Regulator launches campaign to raise awareness of investment scams and how to avoid them.
The Financial Conduct Authority (FCA) has launched a national campaign to raise awareness of how to spot investment scams.
The regulator is using money recovered from similar crimes to fund its new Scamsmart tool, which has advice on how to avoid being duped by an investment scam, as well as a ‘warning list’ of firms to avoid.
Dealing with investment scams
The FCA receives around 5,000 calls a year from investors about suspected investment fraud. And the sums involved are considerable – the regulator reports that the average victim loses around £20,000.
Last year the FCA issued 295 warnings about specific scams and removed 61 websites promoting suspected boiler rooms. Four individuals were also convicted for unauthorised activities.
We also regularly write about the latest scams that come to the attention of our expert Tony Levene.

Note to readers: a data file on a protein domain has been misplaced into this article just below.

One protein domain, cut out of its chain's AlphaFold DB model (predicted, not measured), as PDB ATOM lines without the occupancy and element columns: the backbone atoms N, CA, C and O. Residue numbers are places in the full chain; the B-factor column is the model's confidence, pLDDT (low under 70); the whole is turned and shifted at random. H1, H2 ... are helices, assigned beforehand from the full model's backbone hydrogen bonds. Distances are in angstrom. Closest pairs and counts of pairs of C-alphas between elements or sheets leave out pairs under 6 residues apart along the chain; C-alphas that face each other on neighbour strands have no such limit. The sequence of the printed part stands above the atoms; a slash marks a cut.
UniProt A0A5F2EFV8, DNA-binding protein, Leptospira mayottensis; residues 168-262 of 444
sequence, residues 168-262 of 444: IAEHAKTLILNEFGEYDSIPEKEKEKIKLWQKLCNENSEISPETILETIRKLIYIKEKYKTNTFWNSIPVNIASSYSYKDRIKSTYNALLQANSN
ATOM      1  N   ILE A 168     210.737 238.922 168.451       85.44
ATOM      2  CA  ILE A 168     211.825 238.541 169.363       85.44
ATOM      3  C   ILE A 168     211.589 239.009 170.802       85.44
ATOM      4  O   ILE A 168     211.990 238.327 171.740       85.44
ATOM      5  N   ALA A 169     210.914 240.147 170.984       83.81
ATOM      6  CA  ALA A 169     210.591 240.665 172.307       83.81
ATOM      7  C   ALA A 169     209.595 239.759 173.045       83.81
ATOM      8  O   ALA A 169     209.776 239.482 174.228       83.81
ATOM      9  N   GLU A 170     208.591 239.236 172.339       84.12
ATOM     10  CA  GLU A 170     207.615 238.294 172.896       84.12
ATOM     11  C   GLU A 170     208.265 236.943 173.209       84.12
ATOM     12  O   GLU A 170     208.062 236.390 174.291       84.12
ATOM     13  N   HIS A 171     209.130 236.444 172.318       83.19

How the scams work
Investment scams generally involve high-pressured selling of products which generally do not exist. These include landbanking, carbon credits and rare earth metals. They typically originate from a cold call or email, so alarm bells should ring any time you receive an unsolicited call about an investment.
The most at risk are those in retirement looking for somewhere to invest their money.
Is it a scam?
The FCA has picked out a number of key signs that should make you wary about whether an investment opportunity is a scam:
- You are contacted through a cold call or email, or a follow up call after receiving a promotional brochure unexpectedly.
- You are pressured to invest in a ‘time-limited’ offer. You may be told that you will receive a bonus or extra discount if you invest today.
- You are told this offer is only available to a limited number of people.
- Any risks around the investment are downplayed, with the use of legal jargon to assure you that your money is safe.
- The returns sound too good to be true.
- You are called repeatedly and kept on the phone for a long time.
More on scams:
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